4.3 Immersion Invariance Stabilization Experiments 117

4.3.1 RTAC Immersion Invariance 117

4.3.2 RTAC immersion invariance stabilization controller 117

4.3.3 Linear immersion invariance Tracking control with observation 121

4.3.4 Robust RTAC stabilization and tracking experiments with disturbance injection

121

4.4 Immersion Invariance Error Feedback Control Results 125

4.4.1 QUAV unforced stabilization results 126

4.4.2 Exosystem profile 127

4.4.3 Immersion-invariance error feedback regulator results 128

4.4.4 IIEFCL state output results 132

4.4.5 Characterization of the control laws 139

4.4.6 Comparison of results from various control laws 150

Chapter 5: SUMMARY AND CONCLUSIONS 152

5.1 Summary 152

5.2 Conclusions 153

5.3 Limitation 155

5.4 Contribution to Knowledge 156

5.5 Recommendation for Future Work 157

References 165

xiii

Appendix A: Code listing for the RTAC Output Feedback Regulator Problem 167

A.0.1 RTAC parameters are defined here from Avis et al., 2013 167

A.0.2 Substitution of params 167

A.0.3 Definition of the exosystem matrix as either constant or variable 167

A.0.4 Computing controllability 167

A.0.5 Discussion 168

A.0.6 Computing observability 168

A.0.7 Computing observability 168

A.0.8 Construct a stabilizing gain Kx for A+BKx 168

A.0.9 Developed method for matching the poles 169

A.0.10 Computing the values in the gains L,L1,L2,G1,G2 169

A.0.11 Computing the gains L=L1 169

A.0.12 Computing the gains L1 and L2 for the matrix G2 170

A.0.13 Compute the L2 gain from developed method 170

A.0.14 Computing Kv 171

A.0.15 Compute the global K matrix Kavis=[Kxavis Kvavis] 171

A.0.16 Solve the sylvester equations from knowlwegde of Kx and Kv 172

A.0.17 Computing the other gain of the observer G1 172

A.0.18 Test for the controllability of Aobsv, Bobsv 172

A.0.19 Test for stability of G1 and G2 matrices 173

A.0.20 Check for Hurwitz stability of the closed loop system matrix below 173

A.0.21 Calling model here 173

xiv

## CHAPTER ONE

INTRODUCTION

1.1 Background to the Study

The design of stabilizing controllers is a major task and requirement for the control engineer. While

notions of stability vary from linear to nonlinear systems, the main ideas and goals are the same;

which is to force the evolution of the trajectories of a system towards an equilibrium point or an

equilibrium set. This is the same goal in either linear bounded-input bounded-output (BIBO) stability

or more involved nonlinear counterparts like the Lyapunov stability variants and structural

stability. Output regulation, which is the core theme of this proposal, requires that for any system

to be successfully controlled, it must first be established to be stabilizable (Byrnes et al., 1990).

This stability being enforced in the presence of constraints such as known or unknown disturbances

and uncertainties. The system requirement is that all trajectories of interest or system states remain

asymptotically close to or converges exactly to the desired equilibrium point and remains there

for all time (Isidori & Byrnes, 1990). In the absence of stability, the ultimate desire for affecting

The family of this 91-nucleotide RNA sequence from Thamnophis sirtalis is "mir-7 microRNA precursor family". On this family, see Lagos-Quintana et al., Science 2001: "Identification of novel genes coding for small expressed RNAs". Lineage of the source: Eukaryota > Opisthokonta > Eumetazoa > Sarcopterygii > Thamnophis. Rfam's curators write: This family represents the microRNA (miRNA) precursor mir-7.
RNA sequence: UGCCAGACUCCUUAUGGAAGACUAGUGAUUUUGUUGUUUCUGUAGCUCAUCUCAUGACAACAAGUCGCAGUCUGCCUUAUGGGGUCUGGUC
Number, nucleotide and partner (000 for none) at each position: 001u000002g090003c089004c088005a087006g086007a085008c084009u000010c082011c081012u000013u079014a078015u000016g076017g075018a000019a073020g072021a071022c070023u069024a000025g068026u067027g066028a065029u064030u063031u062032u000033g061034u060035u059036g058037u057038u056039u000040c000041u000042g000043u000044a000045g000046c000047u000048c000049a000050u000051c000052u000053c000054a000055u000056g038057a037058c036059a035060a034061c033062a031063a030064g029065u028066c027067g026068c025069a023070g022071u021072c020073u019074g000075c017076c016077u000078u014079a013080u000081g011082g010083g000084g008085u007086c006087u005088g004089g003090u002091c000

the behavior of any system through regulation using suitable control signals is not possible; such

regulation being demanded in the presence of the stated constraints which can interact with any

real system to cause instability and deviation from correct behavior. Examples of such uncertainties

and disturbances include; un-modeled dynamics, high frequency parasitic components, large

inputs and other complex coupling phenomena in multiple-input multiple-output (MIMO) systems

(Kokotovic, 1985).

The search for a globally stabilizing and asymptotically tracking feedback controller has seen various

control schemes put forward for consideration (Andrieu & Praly 2009; Astolfi & Praly 2015).

Another name for such a robust stabilization and tracking control scheme is output regulation. Pioneering

output regulation control designs include: linear single-input single-output (SISO) and

1

MIMO systems by Francis and Wonham (1976) and the equivalent nonlinear SISO and MIMO

treatment by Byrnes and Isidori (1990). This has also seen the achievement of various results

ranging from local, semi-global to global. However, while stabilization in the local sense has been

considered for non-linear systems since the early 1990â€™s, it is the stabilization in a large domain

such as semi-global stabilization by Teel and Praly (1993), Battilotti (2001) and global stabilization

by Chen and Huang (2004), Peixoto et al., (2009) that are good prospects in the search for a

global stabilizing feedback compensator. More specifically global robust regulation concerns have

dominated the research in many of the literature on stabilization of nonlinear systems (Astolfi &

Praly, 2017).

Continuing research in output regulation over the years has seen a stream of new results added by

Huang (2004), Chen and Huang (2004), Serrani (2005), Isidori (2011), Khalil and Praly (2014),

Astolfi and Praly (2015). These works contributed to the development of workable designs. Specifically